Brexit impact on UK’s engineering education sector

Exploring EU student and staff experience

We are pleased to announce the publication of the EPC’s joint study with UCL’s Centre for Engineering Education on the experiences and perceptions of European (EU) engineering students and academic staff in UK universities.

The findings of Brexit impact on UK’s engineering education sector: Exploring EU students and staff experiences shine a spotlight on the importance of the long history of collaboration and shared purpose with the UK’s direct geographical neighbours to advancing excellence in engineering and engineering research. The research demonstrates that the readiest and most promising opportunities are in preserving and strengthening existing relationships, exploiting geographical proximity, to further research collaborations.

Drawing on surveys, interviews and data analysis, the independent research was conducted to support an evidence-based approach to the recruitment and retention of European talent into UK engineering education, research and practice through understanding the concerns and expectations of European students and academic staff.

The views expressed within were made at a particular point in time before the EU and UK negotiators reached an agreement on 24 December 2020. The interviews were conducted before the General Election in December 2019 and due to covid-19, the surveys were delayed to June 2020.

Financial barriers threaten the future of engineering EU student recruitment

While a UK engineering education is still attractive to a majority of EU students, at different levels of study, interview and survey data support the idea that EU undergraduate students who started degrees after June 2016 were taking the opportunity to study engineering in the UK as a ‘last chance’ before changes to fees, funding and visa requirements. Being eligible for home fee status and financial support from the UK’s Student Finance were among the most important factors when making the decision to study engineering in the UK.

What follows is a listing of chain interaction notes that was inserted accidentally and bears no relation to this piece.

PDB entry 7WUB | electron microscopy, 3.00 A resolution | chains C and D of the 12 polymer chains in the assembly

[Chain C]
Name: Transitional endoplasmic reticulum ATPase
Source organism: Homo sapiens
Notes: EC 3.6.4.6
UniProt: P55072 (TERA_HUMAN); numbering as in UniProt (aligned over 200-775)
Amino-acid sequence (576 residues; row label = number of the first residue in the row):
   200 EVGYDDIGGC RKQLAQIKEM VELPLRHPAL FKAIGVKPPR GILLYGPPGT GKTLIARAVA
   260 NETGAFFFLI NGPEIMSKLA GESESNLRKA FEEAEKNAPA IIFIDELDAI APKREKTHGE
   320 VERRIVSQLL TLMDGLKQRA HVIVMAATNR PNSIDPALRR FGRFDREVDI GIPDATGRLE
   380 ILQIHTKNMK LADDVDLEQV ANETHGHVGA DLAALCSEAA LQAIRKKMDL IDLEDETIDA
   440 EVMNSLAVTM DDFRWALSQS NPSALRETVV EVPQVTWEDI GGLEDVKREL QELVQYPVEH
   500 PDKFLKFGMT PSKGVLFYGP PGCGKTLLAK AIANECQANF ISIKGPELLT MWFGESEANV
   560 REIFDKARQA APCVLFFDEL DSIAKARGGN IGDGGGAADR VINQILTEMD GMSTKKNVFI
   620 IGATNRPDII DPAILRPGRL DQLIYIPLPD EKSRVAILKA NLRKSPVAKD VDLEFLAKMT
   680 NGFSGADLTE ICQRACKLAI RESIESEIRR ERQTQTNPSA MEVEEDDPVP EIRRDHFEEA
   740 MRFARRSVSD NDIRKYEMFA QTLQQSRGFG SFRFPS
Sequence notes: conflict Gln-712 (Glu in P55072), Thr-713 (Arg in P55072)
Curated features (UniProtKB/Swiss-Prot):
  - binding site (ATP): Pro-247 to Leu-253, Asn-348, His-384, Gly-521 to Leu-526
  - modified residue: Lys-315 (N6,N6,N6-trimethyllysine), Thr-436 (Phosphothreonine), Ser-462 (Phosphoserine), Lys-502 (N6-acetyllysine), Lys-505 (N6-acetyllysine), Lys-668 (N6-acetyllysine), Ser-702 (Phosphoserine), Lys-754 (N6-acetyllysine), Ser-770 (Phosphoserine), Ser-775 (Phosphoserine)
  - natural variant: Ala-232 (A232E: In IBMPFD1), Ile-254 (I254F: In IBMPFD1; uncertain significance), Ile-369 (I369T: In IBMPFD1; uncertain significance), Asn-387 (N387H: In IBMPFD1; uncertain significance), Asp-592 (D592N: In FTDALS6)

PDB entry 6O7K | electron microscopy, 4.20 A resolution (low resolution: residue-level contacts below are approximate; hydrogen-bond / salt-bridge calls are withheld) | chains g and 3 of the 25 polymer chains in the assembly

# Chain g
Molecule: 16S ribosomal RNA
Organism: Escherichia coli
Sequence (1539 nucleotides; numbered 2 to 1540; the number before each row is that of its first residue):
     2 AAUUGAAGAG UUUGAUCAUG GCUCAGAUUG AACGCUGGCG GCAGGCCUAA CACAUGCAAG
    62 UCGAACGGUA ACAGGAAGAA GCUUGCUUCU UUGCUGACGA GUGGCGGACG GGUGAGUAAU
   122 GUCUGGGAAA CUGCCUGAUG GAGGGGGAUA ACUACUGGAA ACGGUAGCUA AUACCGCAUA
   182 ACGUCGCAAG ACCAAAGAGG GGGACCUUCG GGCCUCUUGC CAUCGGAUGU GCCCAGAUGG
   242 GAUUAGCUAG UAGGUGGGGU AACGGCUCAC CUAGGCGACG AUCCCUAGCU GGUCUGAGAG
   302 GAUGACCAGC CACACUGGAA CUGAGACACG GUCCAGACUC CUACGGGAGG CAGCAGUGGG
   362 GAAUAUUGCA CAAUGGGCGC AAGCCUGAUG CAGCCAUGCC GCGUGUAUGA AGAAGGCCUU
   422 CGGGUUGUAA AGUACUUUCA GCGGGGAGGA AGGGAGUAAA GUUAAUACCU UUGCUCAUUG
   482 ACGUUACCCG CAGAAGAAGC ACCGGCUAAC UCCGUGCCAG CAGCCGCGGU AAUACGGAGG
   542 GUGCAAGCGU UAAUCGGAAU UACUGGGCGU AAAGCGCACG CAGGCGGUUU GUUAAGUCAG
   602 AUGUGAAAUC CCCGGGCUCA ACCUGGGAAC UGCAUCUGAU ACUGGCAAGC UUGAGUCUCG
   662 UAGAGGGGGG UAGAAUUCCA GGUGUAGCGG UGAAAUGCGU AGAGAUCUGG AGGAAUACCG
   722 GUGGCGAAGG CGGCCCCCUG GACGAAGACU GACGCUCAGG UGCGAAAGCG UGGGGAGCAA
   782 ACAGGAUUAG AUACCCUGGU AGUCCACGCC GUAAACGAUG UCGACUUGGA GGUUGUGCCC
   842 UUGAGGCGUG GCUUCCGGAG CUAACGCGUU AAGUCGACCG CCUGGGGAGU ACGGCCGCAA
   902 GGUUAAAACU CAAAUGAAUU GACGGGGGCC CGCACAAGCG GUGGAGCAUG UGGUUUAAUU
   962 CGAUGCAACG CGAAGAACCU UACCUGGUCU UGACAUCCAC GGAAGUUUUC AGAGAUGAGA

Of our survey sample, only one in five students – including 8% of undergraduates, 23.8% of Integrated Masters, 16.7% of postgraduates and 28.6% PhDs – would have applied to a UK university today if they were not eligible for a student loan or full scholarship. According to these findings, the announced changes in tuition fees, access to student finance and visa requirements for courses starting in academic year 2021/22 might be expected to have a severe impact on the recruitment of EU engineering students.

EU academics forewarn an engineering “brain drain”

Brexit consequences for EU engineering academic staff are far-reaching. Academics reported that four years of uncertainty around a UK-EU deal has already negatively impacted collaboration with European partners and access to funding: since the Brexit referendum outcome, there are cases where UK partners were excluded from EU-funded research proposals with well-established and new EU partners. Moreover, Brexit has exacerbated EU nationals’ perceptions of not feeling welcome in the UK.

Whereas EU engineering academics agree that the UK’s universities provide the resources and opportunities for career progression and research leadership, only one third of survey respondents would have come to the UK if they had had to make that decision today. Freedom of movement, access to research funding and being afforded equal rights with British citizens will be key to informing their decision to remain in the UK – or to leave – in the near future.

Discouraged by research funding difficulties and worried by uncertainties in securing their rights to live and work in the UK, EU engineering academics said they may consider leaving the UK to seek jobs on the Continent, mainly in their home countries or in Switzerland, Germany and France, as they believe “all the engineering opportunities are in the EU”. As shown in an analysis of HESA data, this “brain-drain”, as one EU academic put it, could be particularly damaging for engineering research: one in four research-only engineering academics is European, of which 75% are on fixed-term contracts.

A fractured pipeline for the UK engineering workforce